THE BLACK SPECTACLES (1939) by John Dickson Carr

Carr_Problem-of-the-Green-Capsule_IPLI was always predisposed to love this book: first off, it’s an impossible crime mystery, second it’s by John Dickson Carr and third it involves movie-making equipment – perfect! It sees the titanic powers of lexicographer detective Gideon Fell at their peak (Carr, in the dramatis personae, bills him as: ‘The expert – there are no words to describe him.’) This novel takes the Holmesian maxim that people ‘see but do not observe’ to pull off a seemingly impossible poisoning despite a camera filming every moment of the murder. We begin in Pompeii …

I submit this review for Bev’s Golden Age Vintage Mystery Challenge; and Patti Abbott’s Friday’s Forgotten Books meme over at her fab Pattinase blog.

“Every single one of them saw him poisoned under their eyes; and yet not one single person can tell what happened”

Also known in the US as The Problem of the Green Capsule, this is a story all about perception, point of view, and misdirection, showing off the author’s love of stage magic but also his fascination with true crime. The Chesney clan is on holiday in Italy – Marcus is the head of the family, followed by his GP brother, Joe, their niece Marjorie, her new fiancée George, as well as Marcus’ assistant Wilbur Emmet and Professor Ingram, a psychologist and sounding board for Marcus’ theories on how to commit the perfect murder. They are there partly to escape from the shadow of a crime in their village near Bath. Chocolates in a shop were laced with poison, leading to a child being killed and several others falling dangerously ill. Marjorie has become implicated since she asked the boy who later died to buy her some sweets and then after looking at them asked him to change them that fatal day. Could she have planned this and given him a substitute bag, one laced with pison?

“Poor old Marcus Chesney actually planned the way in which another person could kill him —“

Carr_The-Black-Spectacles_foursquareMarcus Chesney has made himself rich growing peaches all year round thanks to a secret method. Used to always having everything his own way, he can also be generous and caring, but only on his own terms. He is obsessed by the idea that people wear unconscious blinkers or ‘black spectacles,’ not really taking into account what they really see. Back home in Sodbury Cross he becomes determined to make his point and perhaps prove how the chocolates in the shop were poisoned too. He invites the same group from the Italian trip to be the audience for a dramatic scene after which he will ask them ten questions, to prove that they are in fact very poor witnesses, easily tricked by sleight of hand. Everything is planned for a midnight start, with Wilbur assisting off-stage.

“It’s all a question of atmospheres” – Gideon Fell

Marjorie and Ingram sit in their designated seats inside the unlit music room (Uncle Joe is delayed delivering a baby), while Harding films the event with his home movie camera. They watch Marcus through a pair of double doors into his study, which is harshly illuminated by a single, ultra bright photoflood light-bulb in his desk lamp. This is to facilitate filming. They see him at his apparently write with two implements, then a man wearing a bizarre disguise to mask his Carr_Problem-of-the-Green-Capsule_harpersidentity brings in a medical bag and feeds Marcus a green capsule, then leaves. Marcus pretends to keel over, then gets up and tells the audience that he will quiz them on what they think they saw and prove them all wrong.  But a minute later Wilbur is found bashed in the head out in the garden and Marcus dies shortly afterwards, his dummy pill replaced with a poisoned capsule. Enter Scotland Yard Inspector Andrew Elliot, who has never been introduced to Marjorie, but is already madly in love with her. But is she the guilty party? Time to call on Gideon Fell to sort out the mess as Elliot is too personally involved to be reliable while the other local police officers all have different ideas about who is guilty.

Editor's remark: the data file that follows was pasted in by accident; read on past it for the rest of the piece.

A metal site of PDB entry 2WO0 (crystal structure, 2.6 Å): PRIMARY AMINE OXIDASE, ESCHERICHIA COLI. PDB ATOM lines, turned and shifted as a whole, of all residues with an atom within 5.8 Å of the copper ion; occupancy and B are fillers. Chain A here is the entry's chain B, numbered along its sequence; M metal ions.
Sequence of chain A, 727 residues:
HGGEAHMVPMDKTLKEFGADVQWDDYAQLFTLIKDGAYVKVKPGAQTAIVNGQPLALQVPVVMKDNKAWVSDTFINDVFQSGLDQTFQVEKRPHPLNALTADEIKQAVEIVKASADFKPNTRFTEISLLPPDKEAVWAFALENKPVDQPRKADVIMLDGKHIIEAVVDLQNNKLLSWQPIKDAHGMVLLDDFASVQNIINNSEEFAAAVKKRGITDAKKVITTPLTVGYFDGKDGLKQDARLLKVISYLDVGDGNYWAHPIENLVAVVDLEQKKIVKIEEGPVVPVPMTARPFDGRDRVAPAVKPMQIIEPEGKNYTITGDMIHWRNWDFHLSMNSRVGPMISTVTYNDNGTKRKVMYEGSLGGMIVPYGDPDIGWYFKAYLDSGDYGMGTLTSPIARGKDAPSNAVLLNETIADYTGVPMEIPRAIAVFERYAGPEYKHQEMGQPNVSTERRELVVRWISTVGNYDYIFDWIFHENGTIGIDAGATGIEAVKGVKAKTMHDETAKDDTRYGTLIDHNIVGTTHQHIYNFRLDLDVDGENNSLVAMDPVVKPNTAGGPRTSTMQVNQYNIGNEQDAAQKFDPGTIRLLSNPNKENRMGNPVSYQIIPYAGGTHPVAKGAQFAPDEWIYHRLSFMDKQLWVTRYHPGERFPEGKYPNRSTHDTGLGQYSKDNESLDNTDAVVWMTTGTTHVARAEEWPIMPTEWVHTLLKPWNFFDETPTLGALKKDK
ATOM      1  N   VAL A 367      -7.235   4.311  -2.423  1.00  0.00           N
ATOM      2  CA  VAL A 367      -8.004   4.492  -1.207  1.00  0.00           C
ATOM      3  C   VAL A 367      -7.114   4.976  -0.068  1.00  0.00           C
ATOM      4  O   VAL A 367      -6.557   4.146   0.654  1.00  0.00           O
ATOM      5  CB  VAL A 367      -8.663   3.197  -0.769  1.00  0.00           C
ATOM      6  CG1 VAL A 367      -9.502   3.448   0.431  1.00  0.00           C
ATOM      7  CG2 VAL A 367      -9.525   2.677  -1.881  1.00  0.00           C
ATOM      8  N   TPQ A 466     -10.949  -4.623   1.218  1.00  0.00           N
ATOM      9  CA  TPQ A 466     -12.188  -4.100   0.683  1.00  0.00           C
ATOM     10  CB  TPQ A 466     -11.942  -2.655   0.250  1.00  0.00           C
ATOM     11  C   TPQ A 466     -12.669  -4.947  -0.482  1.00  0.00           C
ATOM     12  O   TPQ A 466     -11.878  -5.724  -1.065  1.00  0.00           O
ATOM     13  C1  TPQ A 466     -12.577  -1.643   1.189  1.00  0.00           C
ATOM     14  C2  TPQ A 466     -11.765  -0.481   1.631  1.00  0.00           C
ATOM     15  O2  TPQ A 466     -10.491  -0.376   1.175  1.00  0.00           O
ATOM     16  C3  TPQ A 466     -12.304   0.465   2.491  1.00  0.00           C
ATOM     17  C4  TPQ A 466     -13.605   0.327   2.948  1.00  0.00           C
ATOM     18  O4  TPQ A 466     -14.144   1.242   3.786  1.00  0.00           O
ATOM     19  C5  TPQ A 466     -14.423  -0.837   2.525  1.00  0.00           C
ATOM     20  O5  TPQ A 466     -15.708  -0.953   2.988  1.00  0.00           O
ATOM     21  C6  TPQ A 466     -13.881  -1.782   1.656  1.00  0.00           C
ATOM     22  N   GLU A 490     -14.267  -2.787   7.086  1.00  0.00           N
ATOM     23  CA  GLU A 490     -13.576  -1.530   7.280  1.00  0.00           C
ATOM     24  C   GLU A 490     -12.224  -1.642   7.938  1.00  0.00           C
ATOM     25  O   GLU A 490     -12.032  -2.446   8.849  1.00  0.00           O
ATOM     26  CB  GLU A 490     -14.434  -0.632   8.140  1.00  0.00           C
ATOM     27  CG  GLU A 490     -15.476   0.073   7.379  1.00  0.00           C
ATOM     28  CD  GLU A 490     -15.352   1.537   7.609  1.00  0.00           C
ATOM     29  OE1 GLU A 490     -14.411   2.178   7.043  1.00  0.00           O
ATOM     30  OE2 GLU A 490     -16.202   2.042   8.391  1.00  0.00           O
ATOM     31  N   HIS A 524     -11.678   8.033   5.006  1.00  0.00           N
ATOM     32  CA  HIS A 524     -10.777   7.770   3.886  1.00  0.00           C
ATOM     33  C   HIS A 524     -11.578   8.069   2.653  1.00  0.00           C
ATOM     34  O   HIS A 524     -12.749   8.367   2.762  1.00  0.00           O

“I am here to see that no harm comes to the lame, the halt and the blind, or I am not worth a Birmingham groat in the cosmos. Kindly place that in your pipe and light it.” – Gideon Fell

Carr has created a very symmetrical puzzle, in which the three witnesses to the ‘crime’ give very different responses (they can’t even agree on the height of the poisoner or what the time was despite a clock being clearly visible in Marcus’ room), all of which are paired against three policemen with equally different ideas of who did it, some of whom had featured in previous Carr stories. Elliot had just appeared in The Crooked Hinge while Carr_Green-Capsule_awardMajor Crow was previously part of Eight of Swords and Death-Watch. After poor Wilbur, recovering from his coshing, is poisoned to death with a hypodermic, later found hidden in Marjorie’s room, evidence starts to point to her, echoing the 1871 case of Christiana Edmunds. After Uncle Joe ‘accidentally’ points a gun at Harding and nearly kills him (he swears he thought the gun unloaded), the time comes to watch the film with the original witnesses and uncover a truly diabolical scheme. I thoroughly enjoyed this book, from its eerie murder to its even more ethereal recreation on film and for the wonderful clues that Carr gives us: what is the importance of Marcus’ original 10 questions? Why didn’t the murderer destroy the film, despite being left unguarded for a lengthy period? How is it that Marjorie seems to be able to literally read Elliot’s mind? What is the significance of the clock with hands that cannot be reset? On top of all this mystification, Carr pulls off a wonderful coup with the screening of the murder film and breaks an alibi that seemed truly unbreakable in a surprising and deliciously clever way.